The moment the PGA of America announced Bethpage Black would host the 2019 PGA Championship, Rob Labritz circled it in ink on his mental calendar.
“I’ve been priming for this my whole life,’’ Labritz told The Post. “I’m beside the moon just to have this opportunity.’’
The “opportunity” is for a club pro from the metropolitan area to compete in a major championship in his backyard.
Labritz, the golf director at GlenArbor Golf Club in Bedford Hills, is one of six PGA club professionals from the area competing this week at Bethpage Black who qualified by finishing in the top 20 at the PGA Professional Championship two weeks ago, including tournament winner Alex Beach.
Danny Balin from Fresh Meadow Country Club on Long Island, Jason Caron from Mill River Club on Long Island, Brian Mackey from Hollow Brook Golf Club in Cortlandt Manor and Tyler Hall from Upper Montclair Country Club in New Jersey are also in the field.
Each has his own story:
This is Labritz’ sixth PGA Championship but without question the most special. The 47-year old has won three New York State Opens on the Black Course (2008, 2011 and 2016) and estimates he’s played some 70 rounds of tournament golf on it.
“We’re used to having five or 10 people watching us in the New York State Open … and now we get to go play that golf course in an atmosphere where you’re going to feel the energy,’’ Labritz said. “It’s going to be like sitting at Yankee Stadium during a World Series. The energy you’re going to feel is just awesome.’’
Labritz, who has missed the cut at his last four PGAs after making it in 2010, hopes his local knowledge will play into this week being the most special of all.
“I want to feel Bethpage in that atmosphere,’’ he said. “I’ve played it with no atmosphere when the stands were going up for the U.S. Open. But to actually now be there where it’s going to be after Tiger Woods won the Masters, the buzz is going to be ridiculous and I get to be a part of this. It’s going to off the charts. You can’t wipe this frickin’ smile off my face.’’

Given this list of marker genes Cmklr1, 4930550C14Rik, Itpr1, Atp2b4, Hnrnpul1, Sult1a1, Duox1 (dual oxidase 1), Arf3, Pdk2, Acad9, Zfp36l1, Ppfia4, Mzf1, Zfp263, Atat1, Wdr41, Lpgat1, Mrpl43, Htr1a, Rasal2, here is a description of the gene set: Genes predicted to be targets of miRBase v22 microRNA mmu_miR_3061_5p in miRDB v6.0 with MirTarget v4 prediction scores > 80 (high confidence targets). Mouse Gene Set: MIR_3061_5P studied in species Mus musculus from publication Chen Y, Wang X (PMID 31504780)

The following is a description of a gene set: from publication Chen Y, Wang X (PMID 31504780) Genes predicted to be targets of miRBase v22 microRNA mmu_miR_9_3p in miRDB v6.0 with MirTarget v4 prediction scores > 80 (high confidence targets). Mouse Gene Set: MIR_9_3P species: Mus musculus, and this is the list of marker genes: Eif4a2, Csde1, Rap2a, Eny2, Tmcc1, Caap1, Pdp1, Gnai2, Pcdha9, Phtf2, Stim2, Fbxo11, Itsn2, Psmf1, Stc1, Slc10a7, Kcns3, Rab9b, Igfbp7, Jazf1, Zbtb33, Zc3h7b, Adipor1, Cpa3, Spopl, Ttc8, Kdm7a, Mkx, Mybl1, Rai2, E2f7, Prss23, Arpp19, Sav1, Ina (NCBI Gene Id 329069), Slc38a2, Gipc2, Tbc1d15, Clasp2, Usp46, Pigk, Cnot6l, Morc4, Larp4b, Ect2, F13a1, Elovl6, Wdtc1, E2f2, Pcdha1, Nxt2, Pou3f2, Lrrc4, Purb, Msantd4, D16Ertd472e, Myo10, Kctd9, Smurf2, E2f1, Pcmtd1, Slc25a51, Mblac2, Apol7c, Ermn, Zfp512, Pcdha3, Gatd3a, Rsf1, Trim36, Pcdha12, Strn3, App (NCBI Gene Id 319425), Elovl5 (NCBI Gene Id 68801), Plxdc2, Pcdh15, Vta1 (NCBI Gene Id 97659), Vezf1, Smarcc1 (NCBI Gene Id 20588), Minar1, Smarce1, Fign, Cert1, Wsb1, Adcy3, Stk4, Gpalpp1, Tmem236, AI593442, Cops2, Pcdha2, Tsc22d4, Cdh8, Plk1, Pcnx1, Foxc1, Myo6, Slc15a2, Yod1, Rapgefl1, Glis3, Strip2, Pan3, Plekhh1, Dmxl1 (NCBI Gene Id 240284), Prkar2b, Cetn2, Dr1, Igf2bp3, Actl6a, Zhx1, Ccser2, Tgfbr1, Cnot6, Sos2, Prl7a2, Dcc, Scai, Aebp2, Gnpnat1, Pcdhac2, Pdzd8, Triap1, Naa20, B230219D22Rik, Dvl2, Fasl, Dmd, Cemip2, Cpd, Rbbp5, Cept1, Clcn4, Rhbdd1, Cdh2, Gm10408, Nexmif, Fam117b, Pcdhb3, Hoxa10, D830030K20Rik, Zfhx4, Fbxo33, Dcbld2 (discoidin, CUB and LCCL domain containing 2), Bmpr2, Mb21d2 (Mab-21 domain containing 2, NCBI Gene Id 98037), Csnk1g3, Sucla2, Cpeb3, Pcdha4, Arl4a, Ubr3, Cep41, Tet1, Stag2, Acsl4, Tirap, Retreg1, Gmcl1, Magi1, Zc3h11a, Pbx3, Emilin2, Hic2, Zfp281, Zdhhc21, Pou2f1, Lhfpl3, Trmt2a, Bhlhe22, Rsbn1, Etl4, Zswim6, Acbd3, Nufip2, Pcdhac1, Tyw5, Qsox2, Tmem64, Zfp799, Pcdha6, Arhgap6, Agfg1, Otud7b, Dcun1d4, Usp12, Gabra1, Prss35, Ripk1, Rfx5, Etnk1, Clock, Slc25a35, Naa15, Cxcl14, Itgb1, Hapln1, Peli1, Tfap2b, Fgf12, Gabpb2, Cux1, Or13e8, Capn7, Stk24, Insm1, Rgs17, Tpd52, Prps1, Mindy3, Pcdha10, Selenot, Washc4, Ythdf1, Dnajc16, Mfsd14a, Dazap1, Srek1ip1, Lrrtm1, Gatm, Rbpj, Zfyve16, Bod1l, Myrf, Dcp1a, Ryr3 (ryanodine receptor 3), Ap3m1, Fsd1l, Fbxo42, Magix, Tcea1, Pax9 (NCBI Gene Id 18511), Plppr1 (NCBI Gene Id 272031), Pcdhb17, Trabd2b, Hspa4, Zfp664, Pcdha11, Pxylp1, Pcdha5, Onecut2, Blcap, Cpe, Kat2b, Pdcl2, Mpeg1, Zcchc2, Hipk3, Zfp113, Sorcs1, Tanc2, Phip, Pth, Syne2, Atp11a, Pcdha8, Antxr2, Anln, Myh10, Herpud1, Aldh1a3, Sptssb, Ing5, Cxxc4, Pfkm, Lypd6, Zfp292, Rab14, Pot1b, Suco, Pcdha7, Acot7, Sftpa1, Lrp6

All six times Balin has been eligible to play in the PGA Professional Championship he’s made the top 20 to get into the PGA Championship.
Balin, like Labritz, has a rich history on the Black, having won the 2012 and 2013 state opens on the venerable track.“It’s my favorite golf course in the world,’’ Balin, 37, said. “It’s the mecca of public golf, a facility that welcomes anybody that plays golf no matter their race, ethnicity, their color, their age, their handicap, anything.’’
Balin has never made a PGA Championship cut in his previous five tries.
“Do I think this is my best chance? Absolutely, because I’m familiar with the golf course,’’ he said. “Whether my golf game shows up this week or not, that is something that I don’t know.”
This is Beach’s second major, having played in the 2017 PGA at Quail Hollow, when he missed the cut. But as the low man in the PGA Professionals Championship two weeks ago in South Carolina, Beach believes the win could carry him this week, thanks to a clearer idea of how to gauge his responsibilities.
Beach, 28, played Bethpage for the first time last Wednesday and that happened to be the day Tiger Woods and Phil Mickelson were practicing.
“Part of being in this position is playing in tournaments with those guys, and that’s kind of what I want to do,” he said. “I want to put my game up against theirs and see how I do. As a golf fan, it’s a cool feeling just thinking that in the smallest way possible, I’ve earned the right to play in the same event as these guys.’’
Caron, in his fifth season at Mill River, has an interesting history at Bethpage Black. His only other major is the 2002 U.S. Open, when he finished tied for 30th.
Caron, 44, played on the PGA Tour in 2000 and 2003 and in 2001, 2002 and from 2004 to 2008 he played on the Web.com Tour. He got into the ’02 U.S. Open field through sectional qualifying.“I’m playing really well right now,’’ he said. “I feel like I can make the cut. Now, how well I can play on the weekend? I don’t know. Getting to the weekend is the first part. I think if I can stay in the moment and enjoy myself and take care of what I’m supposed to do out there, you never know.’’
Mackey, 33, is in his first season as a head pro. He recalls sleeping in the parking lot with some college buddies back in the day to get a tee time at the Black Course and said he’s played it about a dozen times.
“This is why you practice, this is why you play,’’ he said. “I am definitely nervous. I have people saying to me, ‘The hole is still the same diameter and it’s just golf.’ And it is, it’s true. But there’s definitely going to be a ton of butterflies knowing that for the longest time I’ve been watching these events on TV and talking about this stuff with my dad and now actually we’re going to be there participating … there’s a lot of emotion.’’